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Galleries Opencast Mining

Moss Carr Opencast Gallery

The site produced a significant tonnage from 2001 to 2005 and during operations was able to retain hedgerows using an Augur to obtain coal from under these conditions.   The mining company also provided assistance with removals of the surface soil cover enabling the West Yorkshire Archaeologists to excavate a Romano/British historical site and produce a report on their findings  (Covered in this website).

September 2002 
Following a request to make a personal visit, Banks Opencast arranged a viewing programme under the supervision of one of their assistant surveyors Mr. J  Drinkall, undertaken in one of their vehicles.   I was able to see at first hand the clearing of a section of the site in preparation for deeper excavation (development) and the removal of overburden.    

The next stage went into the ‘pit’ where the seams had been exposed and coal extraction was taking place (coal face), it was interesting to see the layering of the strata in between the three working seams.  The seams were Stanley Main, Methley Park Top (Kents Thick) and Methley Park Lower (Kents Thin).    

We then completed the tour by seeing the back filling operations taking place prior to levelling and restoration.    Throughout it was possible to note the efficient working of the pit, maximising on robust earth and coal moving equipment (pictures appended) minimising on manpower requirements.

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Industry Opencast Mining

Opencast Mining – Park Lane

Gamblers Twist in the Tail

It was 1956 and after landing the job of chain lad with Sir Lindsay Parkinsons (Outcrop Contractors) at their site at Park Lane.    Our mystery friend found that apart from toting the tripod and assisting the surveyor, probably the most important part of the job was cycling into the village each day for the buns from Radcliffe’s shop and also placing the bets. Good business for both bookies – Hodgsons and Harry Hawkins, and he shared it out equitably.

One or two of us with nothing better to do latched on to helping with the errands. Round about that time the Miners Welfare had a TV and games prefab erected for their retired members, here you could switch on the racing and watch the winners and then call round to pick up the winnings. Mind, you couldn’t be late at Harry Hawkins’ shed, Harry didn’t have a ticker tape and took his results over the phone. It didn’t take long to figure out the possibility of watching a certainty head for the winning post, say 2 furlongs out then racing round with all the bets including a small bet on the immediate race.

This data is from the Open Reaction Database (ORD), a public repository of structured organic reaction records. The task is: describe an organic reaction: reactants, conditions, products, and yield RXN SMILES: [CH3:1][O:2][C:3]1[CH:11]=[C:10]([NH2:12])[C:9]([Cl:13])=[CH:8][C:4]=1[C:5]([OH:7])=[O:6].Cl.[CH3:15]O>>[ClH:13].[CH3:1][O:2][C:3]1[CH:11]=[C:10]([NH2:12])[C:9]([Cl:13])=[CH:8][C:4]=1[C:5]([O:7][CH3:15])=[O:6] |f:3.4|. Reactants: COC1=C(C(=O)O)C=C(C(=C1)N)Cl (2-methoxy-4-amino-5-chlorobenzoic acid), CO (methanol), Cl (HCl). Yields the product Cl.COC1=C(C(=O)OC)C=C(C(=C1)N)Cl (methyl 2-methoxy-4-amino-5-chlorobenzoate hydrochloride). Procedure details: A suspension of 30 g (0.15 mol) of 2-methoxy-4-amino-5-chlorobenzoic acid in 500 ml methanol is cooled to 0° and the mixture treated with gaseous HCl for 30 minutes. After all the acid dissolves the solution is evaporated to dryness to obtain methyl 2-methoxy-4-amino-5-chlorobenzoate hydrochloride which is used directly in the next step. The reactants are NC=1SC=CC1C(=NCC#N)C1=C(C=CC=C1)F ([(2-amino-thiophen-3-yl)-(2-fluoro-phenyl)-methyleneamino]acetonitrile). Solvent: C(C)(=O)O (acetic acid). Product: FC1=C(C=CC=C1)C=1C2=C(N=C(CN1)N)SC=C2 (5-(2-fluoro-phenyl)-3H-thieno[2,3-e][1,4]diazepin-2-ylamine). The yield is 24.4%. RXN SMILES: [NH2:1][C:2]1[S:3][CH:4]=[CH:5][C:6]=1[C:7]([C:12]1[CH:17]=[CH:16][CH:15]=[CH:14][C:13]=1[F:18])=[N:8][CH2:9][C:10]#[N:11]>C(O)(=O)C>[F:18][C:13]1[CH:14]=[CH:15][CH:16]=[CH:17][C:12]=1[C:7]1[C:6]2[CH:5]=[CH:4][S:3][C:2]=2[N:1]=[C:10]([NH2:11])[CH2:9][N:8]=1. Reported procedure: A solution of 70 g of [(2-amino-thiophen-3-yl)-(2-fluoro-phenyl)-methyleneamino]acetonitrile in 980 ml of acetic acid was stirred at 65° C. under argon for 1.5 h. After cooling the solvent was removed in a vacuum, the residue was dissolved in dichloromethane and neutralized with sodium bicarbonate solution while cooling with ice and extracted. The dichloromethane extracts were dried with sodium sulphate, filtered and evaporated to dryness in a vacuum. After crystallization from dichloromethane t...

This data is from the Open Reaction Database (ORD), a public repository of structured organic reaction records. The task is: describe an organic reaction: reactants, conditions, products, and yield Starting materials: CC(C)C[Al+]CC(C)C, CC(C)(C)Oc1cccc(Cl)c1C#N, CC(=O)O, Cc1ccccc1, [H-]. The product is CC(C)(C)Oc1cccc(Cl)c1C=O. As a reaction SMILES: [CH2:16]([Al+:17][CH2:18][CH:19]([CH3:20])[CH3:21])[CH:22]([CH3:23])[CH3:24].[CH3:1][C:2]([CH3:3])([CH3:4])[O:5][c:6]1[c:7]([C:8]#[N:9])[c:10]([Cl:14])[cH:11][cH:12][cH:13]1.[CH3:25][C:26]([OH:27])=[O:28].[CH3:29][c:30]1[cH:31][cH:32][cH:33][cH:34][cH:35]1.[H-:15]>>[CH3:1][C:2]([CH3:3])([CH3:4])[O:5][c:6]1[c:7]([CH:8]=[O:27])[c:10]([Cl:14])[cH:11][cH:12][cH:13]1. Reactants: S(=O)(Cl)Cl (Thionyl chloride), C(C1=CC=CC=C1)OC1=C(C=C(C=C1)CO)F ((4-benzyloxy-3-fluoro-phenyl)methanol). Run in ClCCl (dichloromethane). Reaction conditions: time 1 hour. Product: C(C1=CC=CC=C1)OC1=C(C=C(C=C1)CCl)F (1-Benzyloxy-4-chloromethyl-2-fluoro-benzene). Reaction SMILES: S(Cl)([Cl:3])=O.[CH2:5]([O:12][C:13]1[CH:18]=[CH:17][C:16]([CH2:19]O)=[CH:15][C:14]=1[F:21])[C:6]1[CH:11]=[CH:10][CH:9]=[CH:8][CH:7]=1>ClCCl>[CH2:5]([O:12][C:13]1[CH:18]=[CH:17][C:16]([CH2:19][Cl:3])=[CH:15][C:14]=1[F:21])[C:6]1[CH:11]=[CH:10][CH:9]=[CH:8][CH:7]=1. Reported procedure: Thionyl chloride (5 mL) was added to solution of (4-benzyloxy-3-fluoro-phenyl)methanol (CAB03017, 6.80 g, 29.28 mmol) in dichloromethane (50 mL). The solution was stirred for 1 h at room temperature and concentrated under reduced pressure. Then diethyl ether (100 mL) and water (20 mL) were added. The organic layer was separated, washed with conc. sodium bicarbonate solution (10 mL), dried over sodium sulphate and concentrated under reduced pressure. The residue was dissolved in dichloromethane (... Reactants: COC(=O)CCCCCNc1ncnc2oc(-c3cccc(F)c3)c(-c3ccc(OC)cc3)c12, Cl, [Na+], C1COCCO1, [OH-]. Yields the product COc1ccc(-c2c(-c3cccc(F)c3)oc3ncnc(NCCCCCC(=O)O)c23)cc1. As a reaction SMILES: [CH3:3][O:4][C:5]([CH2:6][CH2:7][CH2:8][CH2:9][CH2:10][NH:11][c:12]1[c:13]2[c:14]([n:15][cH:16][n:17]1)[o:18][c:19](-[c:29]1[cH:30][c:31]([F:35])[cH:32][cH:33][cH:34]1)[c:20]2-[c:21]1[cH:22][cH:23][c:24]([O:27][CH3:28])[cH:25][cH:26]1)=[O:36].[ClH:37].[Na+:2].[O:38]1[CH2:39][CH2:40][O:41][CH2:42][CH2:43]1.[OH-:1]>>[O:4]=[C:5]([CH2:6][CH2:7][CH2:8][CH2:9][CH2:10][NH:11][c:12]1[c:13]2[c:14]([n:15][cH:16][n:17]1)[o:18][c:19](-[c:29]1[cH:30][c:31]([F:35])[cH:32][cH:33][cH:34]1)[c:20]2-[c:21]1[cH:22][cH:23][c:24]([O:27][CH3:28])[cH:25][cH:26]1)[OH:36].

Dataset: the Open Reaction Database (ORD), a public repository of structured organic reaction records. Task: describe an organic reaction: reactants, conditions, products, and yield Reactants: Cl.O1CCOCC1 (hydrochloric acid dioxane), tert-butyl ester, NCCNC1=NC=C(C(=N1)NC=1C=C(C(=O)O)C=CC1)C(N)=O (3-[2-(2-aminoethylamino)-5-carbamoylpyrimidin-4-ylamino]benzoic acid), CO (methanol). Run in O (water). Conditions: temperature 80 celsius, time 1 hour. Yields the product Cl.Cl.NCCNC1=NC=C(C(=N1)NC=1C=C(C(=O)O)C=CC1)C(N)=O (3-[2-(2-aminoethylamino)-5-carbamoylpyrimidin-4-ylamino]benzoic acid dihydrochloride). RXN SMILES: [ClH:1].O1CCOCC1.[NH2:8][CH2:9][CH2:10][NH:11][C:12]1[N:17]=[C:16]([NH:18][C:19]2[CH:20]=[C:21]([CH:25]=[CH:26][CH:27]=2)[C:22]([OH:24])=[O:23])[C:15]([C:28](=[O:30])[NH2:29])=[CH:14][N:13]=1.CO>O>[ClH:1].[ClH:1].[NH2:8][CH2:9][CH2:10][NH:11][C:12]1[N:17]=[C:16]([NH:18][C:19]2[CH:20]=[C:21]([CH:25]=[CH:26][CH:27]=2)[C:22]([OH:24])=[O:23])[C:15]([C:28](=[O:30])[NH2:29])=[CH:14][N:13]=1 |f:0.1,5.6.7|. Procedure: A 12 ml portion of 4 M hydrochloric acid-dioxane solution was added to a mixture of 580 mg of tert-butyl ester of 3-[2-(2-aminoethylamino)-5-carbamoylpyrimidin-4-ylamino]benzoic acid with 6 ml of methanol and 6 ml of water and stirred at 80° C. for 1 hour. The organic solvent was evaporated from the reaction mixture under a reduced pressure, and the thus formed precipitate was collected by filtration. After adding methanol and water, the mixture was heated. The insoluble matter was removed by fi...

So that’s what we did, and it worked, trouble was our hero had an attack of conscience and had to ask another to collect the winnings. A second tilt on another day produced a horse that could not maintain its first place, then a selection the following week to back a horse to lose just to add authenticity saw the horse overtake all and come in first at good odds. Another attack of conscience and he decided that was enough.

In conversation with Harry Hawkins many years later I confided to him our misdemeanour, to which he replied ‘ Oh, I knew what was going on all along’ he added, ‘ I was only too pleased to be getting the business’ the twist was when he said that ‘ ***** could have had a small bet each week if he wanted, the business was too good to miss’

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Industry Opencast Mining

Opencast Mining Moss Carr Extension

1st February, 2001

So, the application to mine opencast coal on the 77 acre site at Boat Lane has been rejected by Leeds City Council, the application, which was to obtain 100,000 tonnes of coal also included proposals to extract a considerable tonnage of sand and gravel.

The report in the Pontefract & Castleford Express much to the satisfaction of the locals, stated that Miller Mining who had made the application now claim the site ‘was no longer their responsibility as that arm of their operation had been taken over by Scottish Coal’. Scottish Coal, it says in the paper, also disclaimed responsibility for the site. (confused!)

Good News, but does it augur badly for the application by HJ Banks and Company Limited to opencast at the Moss Carr site, does it give Leeds City Council the moral high ground and a counter argument to agreeing to the much larger site along that ancient right of way at Moss Carr? I wonder. 

Methley has been saddled with deep seam mining for the last 150 years and opencast mining in pieces for the last 50 years, not forgetting the massive carbuncle that is the St Aidans site. I first heard night time pile driving for the St. Aidans site in the 1950’s.    Legislation in this country ensures that contractors reinstate the land to the state it had been, but quite frankly I think this village (the land) has had enough.

Well that’s it (March 2001), the application has been approved and the Moss Carr site will be another area of Methley to succumb to the earthmover and the excavations and mounds.   Livewire (Parish Magazine) reports that the West Yorkshire Archaeological Service will make a survey before work commences. I wonder if it will be a comprehensive survey, including metal detection?

I also wonder if a renewed application will be made for the Methley Ings site in, say three years time. If not perhaps an application could be made for the St Margarets area, or why not the Hollings?